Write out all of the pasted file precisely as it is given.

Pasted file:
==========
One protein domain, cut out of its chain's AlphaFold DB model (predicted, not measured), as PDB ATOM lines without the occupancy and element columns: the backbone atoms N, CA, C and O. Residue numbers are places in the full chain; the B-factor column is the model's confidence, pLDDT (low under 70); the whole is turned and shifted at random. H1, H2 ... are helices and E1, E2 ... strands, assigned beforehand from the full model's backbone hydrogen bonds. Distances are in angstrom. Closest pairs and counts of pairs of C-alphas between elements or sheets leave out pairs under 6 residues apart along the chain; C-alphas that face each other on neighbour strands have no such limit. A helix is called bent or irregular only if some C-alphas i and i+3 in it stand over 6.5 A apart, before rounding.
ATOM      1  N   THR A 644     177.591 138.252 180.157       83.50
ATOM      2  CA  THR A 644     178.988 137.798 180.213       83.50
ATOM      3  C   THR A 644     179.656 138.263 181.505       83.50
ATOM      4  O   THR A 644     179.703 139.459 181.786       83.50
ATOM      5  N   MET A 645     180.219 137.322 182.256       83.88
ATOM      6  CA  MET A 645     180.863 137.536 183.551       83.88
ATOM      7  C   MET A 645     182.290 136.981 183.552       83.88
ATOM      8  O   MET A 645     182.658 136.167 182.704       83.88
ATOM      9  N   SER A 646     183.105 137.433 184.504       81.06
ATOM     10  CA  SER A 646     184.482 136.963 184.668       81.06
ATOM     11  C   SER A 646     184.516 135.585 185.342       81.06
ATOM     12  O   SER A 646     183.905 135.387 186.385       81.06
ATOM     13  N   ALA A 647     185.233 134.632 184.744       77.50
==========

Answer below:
One protein domain, cut out of its chain's AlphaFold DB model (predicted, not measured), as PDB ATOM lines without the occupancy and element columns: the backbone atoms N, CA, C and O. Residue numbers are places in the full chain; the B-factor column is the model's confidence, pLDDT (low under 70); the whole is turned and shifted at random. H1, H2 ... are helices and E1, E2 ... strands, assigned beforehand from the full model's backbone hydrogen bonds. Distances are in angstrom. Closest pairs and counts of pairs of C-alphas between elements or sheets leave out pairs under 6 residues apart along the chain; C-alphas that face each other on neighbour strands have no such limit. A helix is called bent or irregular only if some C-alphas i and i+3 in it stand over 6.5 A apart, before rounding.
ATOM      1  N   THR A 644     177.591 138.252 180.157       83.50
ATOM      2  CA  THR A 644     178.988 137.798 180.213       83.50
ATOM      3  C   THR A 644     179.656 138.263 181.505       83.50
ATOM      4  O   THR A 644     179.703 139.459 181.786       83.50
ATOM      5  N   MET A 645     180.219 137.322 182.256       83.88
ATOM      6  CA  MET A 645     180.863 137.536 183.551       83.88
ATOM      7  C   MET A 645     182.290 136.981 183.552       83.88
ATOM      8  O   MET A 645     182.658 136.167 182.704       83.88
ATOM      9  N   SER A 646     183.105 137.433 184.504       81.06
ATOM     10  CA  SER A 646     184.482 136.963 184.668       81.06
ATOM     11  C   SER A 646     184.516 135.585 185.342       81.06
ATOM     12  O   SER A 646     183.905 135.387 186.385       81.06
ATOM     13  N   ALA A 647     185.233 134.632 184.744       77.50